- Adjunction spaces are an example of pushouts in
**Top**.

## Other properties[edit]

- The monomorphisms in
**Top**are the injective continuous maps, the epimorphisms are the surjective continuous maps, and the isomorphisms are the homeomorphisms. - The extremal monomorphisms are (up to isomorphism) the subspace embeddings. In fact, in
**Top**all extremal monomorphisms happen to satisfy the stronger property of being regular. - The extremal epimorphisms are (essentially) the quotient maps. Every extremal epimorphism is regular.
- The split monomorphisms are (essentially) the inclusions of retracts into their ambient space.
- The split epimorphisms are (up to isomorphism) the continuous surjective maps of a space onto one of its retracts.
- There are no zero morphisms in
**Top**, and in particular the category is not preadditive. **Top**is not cartesian closed (and therefore also not a topos) since it does not have exponential objects for all spaces. When this feature is desired, one often restricts to the full subcategory of compactly generated Hausdorff spaces**CGHaus**. However,**Top**is contained in the exponential category of pseudotopologies, which is itself a subcategory of the (also exponential) category of convergence spaces.^{[1]}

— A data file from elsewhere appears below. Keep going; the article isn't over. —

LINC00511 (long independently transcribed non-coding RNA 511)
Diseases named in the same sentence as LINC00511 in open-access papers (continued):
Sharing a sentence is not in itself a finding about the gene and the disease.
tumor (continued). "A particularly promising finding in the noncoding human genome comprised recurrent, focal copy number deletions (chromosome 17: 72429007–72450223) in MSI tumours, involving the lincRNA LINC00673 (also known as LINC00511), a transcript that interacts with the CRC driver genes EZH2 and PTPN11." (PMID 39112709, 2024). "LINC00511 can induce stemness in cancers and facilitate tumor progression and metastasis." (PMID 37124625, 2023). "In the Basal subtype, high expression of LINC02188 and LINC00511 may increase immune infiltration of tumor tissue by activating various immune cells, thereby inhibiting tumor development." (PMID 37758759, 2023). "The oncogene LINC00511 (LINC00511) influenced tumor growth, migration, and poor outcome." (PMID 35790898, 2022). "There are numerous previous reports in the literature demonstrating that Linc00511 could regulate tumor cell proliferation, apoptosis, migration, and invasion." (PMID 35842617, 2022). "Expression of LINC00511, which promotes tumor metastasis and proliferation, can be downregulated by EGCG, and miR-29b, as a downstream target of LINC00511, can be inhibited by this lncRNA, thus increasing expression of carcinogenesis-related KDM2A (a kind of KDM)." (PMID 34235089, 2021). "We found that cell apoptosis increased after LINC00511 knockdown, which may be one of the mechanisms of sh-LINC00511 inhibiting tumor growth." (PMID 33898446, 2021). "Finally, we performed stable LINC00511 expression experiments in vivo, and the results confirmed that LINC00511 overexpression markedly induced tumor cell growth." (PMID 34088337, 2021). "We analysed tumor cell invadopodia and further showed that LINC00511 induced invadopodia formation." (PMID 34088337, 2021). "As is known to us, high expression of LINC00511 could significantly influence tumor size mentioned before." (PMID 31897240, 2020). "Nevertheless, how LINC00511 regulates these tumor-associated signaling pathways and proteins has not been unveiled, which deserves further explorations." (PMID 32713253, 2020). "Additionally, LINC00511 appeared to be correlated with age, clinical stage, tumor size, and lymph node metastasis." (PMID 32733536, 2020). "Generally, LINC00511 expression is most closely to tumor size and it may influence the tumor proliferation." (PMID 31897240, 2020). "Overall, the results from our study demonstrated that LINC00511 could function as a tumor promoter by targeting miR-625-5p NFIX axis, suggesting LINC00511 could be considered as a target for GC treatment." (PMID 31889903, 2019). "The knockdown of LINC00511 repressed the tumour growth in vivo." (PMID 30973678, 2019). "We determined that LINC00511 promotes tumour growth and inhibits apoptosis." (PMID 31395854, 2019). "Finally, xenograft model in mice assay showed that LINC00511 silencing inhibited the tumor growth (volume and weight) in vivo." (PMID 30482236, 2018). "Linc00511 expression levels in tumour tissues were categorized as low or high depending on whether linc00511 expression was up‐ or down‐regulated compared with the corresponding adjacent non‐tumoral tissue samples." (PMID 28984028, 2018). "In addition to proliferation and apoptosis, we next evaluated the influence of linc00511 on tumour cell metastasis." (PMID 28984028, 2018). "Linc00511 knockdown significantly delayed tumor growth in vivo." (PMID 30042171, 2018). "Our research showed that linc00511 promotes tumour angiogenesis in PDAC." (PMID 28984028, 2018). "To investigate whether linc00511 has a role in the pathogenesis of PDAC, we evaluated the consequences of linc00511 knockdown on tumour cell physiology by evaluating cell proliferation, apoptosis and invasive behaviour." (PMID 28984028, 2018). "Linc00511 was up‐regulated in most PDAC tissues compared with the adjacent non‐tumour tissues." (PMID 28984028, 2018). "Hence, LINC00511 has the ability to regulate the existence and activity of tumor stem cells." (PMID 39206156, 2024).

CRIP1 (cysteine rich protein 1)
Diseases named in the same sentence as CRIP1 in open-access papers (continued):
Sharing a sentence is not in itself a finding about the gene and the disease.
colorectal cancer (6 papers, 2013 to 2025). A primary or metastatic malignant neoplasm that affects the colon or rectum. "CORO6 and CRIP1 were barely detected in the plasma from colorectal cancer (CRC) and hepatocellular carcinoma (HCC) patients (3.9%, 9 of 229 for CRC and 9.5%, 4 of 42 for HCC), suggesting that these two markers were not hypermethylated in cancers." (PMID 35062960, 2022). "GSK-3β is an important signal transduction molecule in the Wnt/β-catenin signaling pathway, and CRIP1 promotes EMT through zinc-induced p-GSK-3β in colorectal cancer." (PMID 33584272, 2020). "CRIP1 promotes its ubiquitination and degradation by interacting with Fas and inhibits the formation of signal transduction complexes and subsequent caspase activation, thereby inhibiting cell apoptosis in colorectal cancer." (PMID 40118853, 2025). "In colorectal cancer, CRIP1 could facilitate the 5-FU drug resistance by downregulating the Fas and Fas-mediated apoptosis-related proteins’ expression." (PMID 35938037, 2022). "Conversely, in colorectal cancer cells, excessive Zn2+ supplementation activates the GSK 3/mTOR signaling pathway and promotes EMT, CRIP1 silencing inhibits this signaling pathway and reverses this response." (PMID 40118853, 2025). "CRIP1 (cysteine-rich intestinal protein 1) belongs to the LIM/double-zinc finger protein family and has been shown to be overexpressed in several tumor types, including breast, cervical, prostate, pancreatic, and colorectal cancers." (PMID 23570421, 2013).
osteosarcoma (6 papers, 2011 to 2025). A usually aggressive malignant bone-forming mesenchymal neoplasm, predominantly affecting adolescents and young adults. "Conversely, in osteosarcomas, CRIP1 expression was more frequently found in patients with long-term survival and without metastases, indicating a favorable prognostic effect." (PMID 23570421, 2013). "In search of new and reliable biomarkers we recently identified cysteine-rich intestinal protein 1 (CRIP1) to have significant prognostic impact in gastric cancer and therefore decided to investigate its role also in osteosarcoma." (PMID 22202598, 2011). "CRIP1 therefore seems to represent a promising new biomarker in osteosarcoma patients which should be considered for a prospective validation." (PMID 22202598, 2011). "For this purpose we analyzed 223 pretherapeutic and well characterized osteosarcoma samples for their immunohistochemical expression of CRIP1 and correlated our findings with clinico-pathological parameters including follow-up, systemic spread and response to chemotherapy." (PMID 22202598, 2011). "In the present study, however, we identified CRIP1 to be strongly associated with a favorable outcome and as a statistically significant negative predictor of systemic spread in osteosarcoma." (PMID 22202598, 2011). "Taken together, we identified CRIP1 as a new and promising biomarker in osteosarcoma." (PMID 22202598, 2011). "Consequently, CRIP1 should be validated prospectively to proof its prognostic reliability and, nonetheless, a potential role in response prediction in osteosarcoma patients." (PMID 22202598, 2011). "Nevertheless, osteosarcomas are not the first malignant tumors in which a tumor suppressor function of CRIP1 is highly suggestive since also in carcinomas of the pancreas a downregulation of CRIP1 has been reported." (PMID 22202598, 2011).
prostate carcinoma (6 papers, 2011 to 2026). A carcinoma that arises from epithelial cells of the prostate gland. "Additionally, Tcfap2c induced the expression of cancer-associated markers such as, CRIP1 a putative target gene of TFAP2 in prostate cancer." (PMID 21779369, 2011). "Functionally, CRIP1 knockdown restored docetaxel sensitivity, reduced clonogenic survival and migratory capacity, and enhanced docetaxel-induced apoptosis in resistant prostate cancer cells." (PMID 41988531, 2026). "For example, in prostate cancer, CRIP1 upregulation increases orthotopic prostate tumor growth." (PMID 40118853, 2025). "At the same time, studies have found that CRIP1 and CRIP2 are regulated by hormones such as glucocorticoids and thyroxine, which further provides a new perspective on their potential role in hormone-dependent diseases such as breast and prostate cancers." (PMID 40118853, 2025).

## Relationships to other categories[edit]

- The category of pointed topological spaces
**Top**_{•}is a coslice category over**Top**. - The homotopy category
**hTop**has topological spaces for objects and homotopy equivalence classes of continuous maps for morphisms. This is a quotient category of**Top**. One can likewise form the pointed homotopy category**hTop**_{•}. **Top**contains the important category**Haus**of Hausdorff spaces as a full subcategory. The added structure of this subcategory allows for more epimorphisms: in fact, the epimorphisms in this subcategory are precisely those morphisms with dense images in their codomains, so that epimorphisms need not be surjective.**Top**contains the full subcategory**CGHaus**of compactly generated Hausdorff spaces, which has the important property of being a Cartesian closed category while still containing all of the typical spaces of interest. This makes**CGHaus**a particularly*convenient category of topological spaces*that is often used in place of**Top**.- The forgetful functor to